Established by volunteers in 1973, this service sought to combat disproportionate and unjust impacts of the legal system on Aboriginal people in Victoria.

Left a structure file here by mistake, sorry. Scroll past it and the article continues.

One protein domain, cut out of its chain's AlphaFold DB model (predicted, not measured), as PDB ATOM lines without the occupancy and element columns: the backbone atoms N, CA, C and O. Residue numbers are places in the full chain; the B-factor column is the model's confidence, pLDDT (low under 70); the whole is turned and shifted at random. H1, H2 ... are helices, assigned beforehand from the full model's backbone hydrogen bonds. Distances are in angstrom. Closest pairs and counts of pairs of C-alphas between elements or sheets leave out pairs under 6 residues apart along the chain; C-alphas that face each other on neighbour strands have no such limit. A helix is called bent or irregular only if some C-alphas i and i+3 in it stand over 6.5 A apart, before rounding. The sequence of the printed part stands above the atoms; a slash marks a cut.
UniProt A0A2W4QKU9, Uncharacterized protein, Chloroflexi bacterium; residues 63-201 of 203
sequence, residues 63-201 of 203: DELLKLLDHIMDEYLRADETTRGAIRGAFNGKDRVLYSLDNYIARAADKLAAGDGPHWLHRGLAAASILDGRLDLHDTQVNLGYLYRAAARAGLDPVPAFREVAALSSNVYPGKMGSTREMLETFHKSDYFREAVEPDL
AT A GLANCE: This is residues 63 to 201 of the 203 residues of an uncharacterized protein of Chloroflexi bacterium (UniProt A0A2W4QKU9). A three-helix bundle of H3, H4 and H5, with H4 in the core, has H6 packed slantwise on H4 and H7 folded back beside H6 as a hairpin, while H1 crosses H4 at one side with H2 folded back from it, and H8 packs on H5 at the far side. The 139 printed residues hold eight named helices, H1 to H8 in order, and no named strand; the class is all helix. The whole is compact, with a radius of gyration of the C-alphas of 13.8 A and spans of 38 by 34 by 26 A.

The Victorian Aboriginal Legal Service was officially established in 1973 after members of the community took legal academics to a local pub at closing time where they witnessed Fitzroy police indiscriminately arresting Aboriginal people, regardless of whether they had been drinking or not. Prior to the formation of the Service, legal representation had been conducted by a team of volunteers, some of whom were members of the National Council of Aboriginal and Torres Strait Islander Women and the Aborigines Advancement League. These volunteers visited incarcerated Aboriginal people, organised bail and represented them at court hearings for many years before the Legal Service was established. Some of these volunteers included Stewart Murray, Les Booth, Alick Jackomos, Merle Jackomos, Hyllus Maris, Margaret (Briggs) Wirrapunda, Dan Atkinson, Jim Berg, Julia Jones and Geraldine Briggs; as well as Ron Merkel QC, Gareth Evans QC, Ron Castan AM QC, Peter Hanks QC, and Dr Elizabeth Eggleston.